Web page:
We cannot live without water, but it can harm our bodies if we drink too much of it. Absorbing more water than the kidneys can handle can lead to low blood sodium levels.
This condition is called Overhydration or water intoxication and, in extreme cases, can cause brain damage, coma, and even death.
The average adult needs to drink 3 to 4 liters of water per day, while the kidneys with normal functioning can only process a liter of water per hour.
When there is more water, it remains in the body’s cells, provoking their swelling. This process leads to water intoxication and low blood sodium levels, increasing blood pressure.
Swelling in the body can be corrected, but if excess water is in the muscles, body fat, or brain, it can lead to serious health problems due to their rigid structure.
Table of Contents
- Causes of Overhydration
- Symptoms of Water Intoxication
- Fatal Consequence
- Overhydration Occurrence
- A signal from the body
- An appropriate amount of water to drink
- People at risk of Overhydration
- Treatment of Overhydration
Causes of Overhydration
Overhydration is a fluid imbalance. This condition occurs when the body gets or retains too much fluid. Drinking too much water or your body and not excreting fluids will cause fluid to build up.
Each individual’s water needs can vary, depending on gender, weather, activity level, and overall health condition. Situations such as a hot environment and illness with fever require more fluid intake than usual.
Certain health conditions and taking certain medications can also cause Overhydration. These health conditions include heart failure, liver disease, kidney problems, non-steroidal anti-inflammatory drugs, and diabetes.
1. Increased fluid intake
This condition occurs when a person drinks more water than the kidneys can excrete through urine. With the fluid imbalance in the body, more water will collect in the body.
2. Fluid Retention
This condition occurs when the body cannot get rid of water optimally and cause the body to retain moisture. This condition can change in someone who has impaired kidney function.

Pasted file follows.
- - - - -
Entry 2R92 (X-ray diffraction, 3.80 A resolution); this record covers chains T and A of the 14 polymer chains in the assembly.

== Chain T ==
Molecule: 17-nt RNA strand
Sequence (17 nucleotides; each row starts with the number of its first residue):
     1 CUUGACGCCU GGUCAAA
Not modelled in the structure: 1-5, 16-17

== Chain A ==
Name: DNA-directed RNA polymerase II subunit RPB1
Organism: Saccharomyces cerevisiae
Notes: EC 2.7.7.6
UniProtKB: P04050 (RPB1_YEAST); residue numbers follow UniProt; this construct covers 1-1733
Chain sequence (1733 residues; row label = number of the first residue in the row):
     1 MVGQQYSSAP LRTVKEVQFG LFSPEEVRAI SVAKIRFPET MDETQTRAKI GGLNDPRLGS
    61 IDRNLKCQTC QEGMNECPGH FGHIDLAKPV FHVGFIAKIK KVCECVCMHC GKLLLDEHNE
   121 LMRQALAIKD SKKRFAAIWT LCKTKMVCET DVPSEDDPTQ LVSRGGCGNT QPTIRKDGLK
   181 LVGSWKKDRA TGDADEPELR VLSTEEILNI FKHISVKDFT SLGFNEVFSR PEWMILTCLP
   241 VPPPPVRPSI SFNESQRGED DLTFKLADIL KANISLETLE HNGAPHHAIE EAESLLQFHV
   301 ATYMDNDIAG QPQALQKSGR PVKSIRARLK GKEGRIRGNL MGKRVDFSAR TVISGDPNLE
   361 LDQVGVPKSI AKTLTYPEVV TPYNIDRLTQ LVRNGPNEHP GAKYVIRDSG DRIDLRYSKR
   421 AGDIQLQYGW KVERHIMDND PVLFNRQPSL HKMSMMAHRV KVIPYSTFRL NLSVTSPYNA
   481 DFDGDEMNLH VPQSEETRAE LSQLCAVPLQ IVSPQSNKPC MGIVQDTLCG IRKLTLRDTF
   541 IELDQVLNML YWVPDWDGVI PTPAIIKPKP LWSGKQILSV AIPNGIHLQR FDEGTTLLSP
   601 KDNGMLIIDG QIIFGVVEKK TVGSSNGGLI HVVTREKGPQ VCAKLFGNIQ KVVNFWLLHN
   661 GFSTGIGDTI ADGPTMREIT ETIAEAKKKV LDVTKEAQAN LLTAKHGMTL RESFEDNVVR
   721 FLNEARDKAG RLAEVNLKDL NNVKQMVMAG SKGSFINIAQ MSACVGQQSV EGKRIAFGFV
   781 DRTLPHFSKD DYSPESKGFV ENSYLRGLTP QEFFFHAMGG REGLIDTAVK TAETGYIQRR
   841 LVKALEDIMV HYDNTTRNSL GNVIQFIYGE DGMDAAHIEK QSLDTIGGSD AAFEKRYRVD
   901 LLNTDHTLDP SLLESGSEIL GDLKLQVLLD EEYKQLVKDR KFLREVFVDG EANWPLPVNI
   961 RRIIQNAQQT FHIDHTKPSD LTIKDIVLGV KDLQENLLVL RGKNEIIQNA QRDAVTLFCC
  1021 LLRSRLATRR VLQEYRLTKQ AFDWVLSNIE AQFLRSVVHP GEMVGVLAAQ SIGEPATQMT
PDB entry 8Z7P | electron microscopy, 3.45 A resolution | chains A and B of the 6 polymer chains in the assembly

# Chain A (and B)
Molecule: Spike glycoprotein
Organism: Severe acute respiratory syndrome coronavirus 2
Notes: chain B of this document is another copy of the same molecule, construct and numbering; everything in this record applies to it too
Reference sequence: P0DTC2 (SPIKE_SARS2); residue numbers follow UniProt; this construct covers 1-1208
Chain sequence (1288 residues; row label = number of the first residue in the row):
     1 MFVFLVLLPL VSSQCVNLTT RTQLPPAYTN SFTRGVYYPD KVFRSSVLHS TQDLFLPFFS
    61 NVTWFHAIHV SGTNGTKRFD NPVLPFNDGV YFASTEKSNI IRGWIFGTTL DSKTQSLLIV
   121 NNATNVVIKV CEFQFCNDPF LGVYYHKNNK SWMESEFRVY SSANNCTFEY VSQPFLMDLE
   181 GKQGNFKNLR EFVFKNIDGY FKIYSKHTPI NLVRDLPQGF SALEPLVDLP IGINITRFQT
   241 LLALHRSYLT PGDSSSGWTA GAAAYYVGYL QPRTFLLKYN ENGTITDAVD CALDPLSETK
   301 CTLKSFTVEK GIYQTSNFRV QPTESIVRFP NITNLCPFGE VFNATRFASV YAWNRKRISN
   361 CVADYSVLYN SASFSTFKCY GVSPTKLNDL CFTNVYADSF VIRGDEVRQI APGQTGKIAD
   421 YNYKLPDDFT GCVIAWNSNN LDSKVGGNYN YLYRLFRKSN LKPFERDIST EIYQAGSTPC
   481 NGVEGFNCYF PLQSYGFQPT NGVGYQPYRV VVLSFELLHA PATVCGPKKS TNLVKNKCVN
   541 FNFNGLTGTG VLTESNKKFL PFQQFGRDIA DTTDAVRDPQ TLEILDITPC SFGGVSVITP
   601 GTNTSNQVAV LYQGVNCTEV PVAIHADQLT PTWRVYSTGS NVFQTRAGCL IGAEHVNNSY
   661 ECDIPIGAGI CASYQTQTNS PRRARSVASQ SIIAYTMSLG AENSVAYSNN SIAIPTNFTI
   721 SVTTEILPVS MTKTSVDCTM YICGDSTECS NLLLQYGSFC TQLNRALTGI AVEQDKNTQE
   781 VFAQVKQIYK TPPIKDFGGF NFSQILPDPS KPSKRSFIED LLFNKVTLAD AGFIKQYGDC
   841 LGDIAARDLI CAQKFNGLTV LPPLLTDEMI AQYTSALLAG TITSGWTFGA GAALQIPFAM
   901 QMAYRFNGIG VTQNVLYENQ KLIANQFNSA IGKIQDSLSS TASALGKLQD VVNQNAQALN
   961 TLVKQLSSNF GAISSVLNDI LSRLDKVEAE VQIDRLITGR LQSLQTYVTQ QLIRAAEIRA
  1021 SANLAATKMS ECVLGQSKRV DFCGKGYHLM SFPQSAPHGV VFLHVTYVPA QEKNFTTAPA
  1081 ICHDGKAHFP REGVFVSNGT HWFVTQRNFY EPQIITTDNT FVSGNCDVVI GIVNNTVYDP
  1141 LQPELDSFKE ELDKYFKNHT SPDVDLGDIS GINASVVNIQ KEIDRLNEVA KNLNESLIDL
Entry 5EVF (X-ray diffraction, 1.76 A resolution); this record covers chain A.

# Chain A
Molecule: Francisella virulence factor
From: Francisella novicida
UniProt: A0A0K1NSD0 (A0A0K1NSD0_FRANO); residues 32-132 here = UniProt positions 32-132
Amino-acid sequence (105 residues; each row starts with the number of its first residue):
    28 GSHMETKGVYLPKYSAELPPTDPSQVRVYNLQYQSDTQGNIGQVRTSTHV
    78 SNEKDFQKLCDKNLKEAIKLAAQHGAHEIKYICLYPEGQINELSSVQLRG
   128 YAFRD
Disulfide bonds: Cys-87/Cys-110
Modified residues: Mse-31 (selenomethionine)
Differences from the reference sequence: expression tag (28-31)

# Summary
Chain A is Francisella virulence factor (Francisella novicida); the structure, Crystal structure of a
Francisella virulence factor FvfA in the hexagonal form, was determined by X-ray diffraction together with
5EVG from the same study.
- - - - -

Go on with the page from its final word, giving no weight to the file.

Symptoms of Water Intoxication
Drinking plenty of water increases the amount of water in your blood volume. This water can dissolve electrolytes, especially sodium, present in the blood.
When the sodium amount in the body falls below 135 mmol / L, the condition is known as hyponatremia.
Sodium is needed to balance fluids between the inside and outside of cells. When sodium levels drop due to excessive water intake, the body suffers from inflammation (swelling of brain cells).
If the brain cells are swollen, it can lead to dangerous and potentially life-threatening consequences. When the brain cells swell, the pressure inside the skull increases, causing the first symptoms of water intoxication, which include:
In severe cases, more severe symptoms may appear, such as:
- High blood pressure
- Confusion of consciousness
- Double vision
- Labored breathing
- Muscle weakness and spasms
- Failure to identify sensory information
Excessive accumulation of fluid in the brain cells is called cerebral edema, which can affect the brain and cause the brain to be dysfunctional. Water intoxication or poisoning can cause seizures, brain damage, coma, and even death in severe cases.
It is challenging to drink too much water; however, deaths have been reported due to this condition. Many cases of water poisoning have been reported in US soldiers. One report indicated 17 soldiers who developed hyponatremia due to excessive water intake.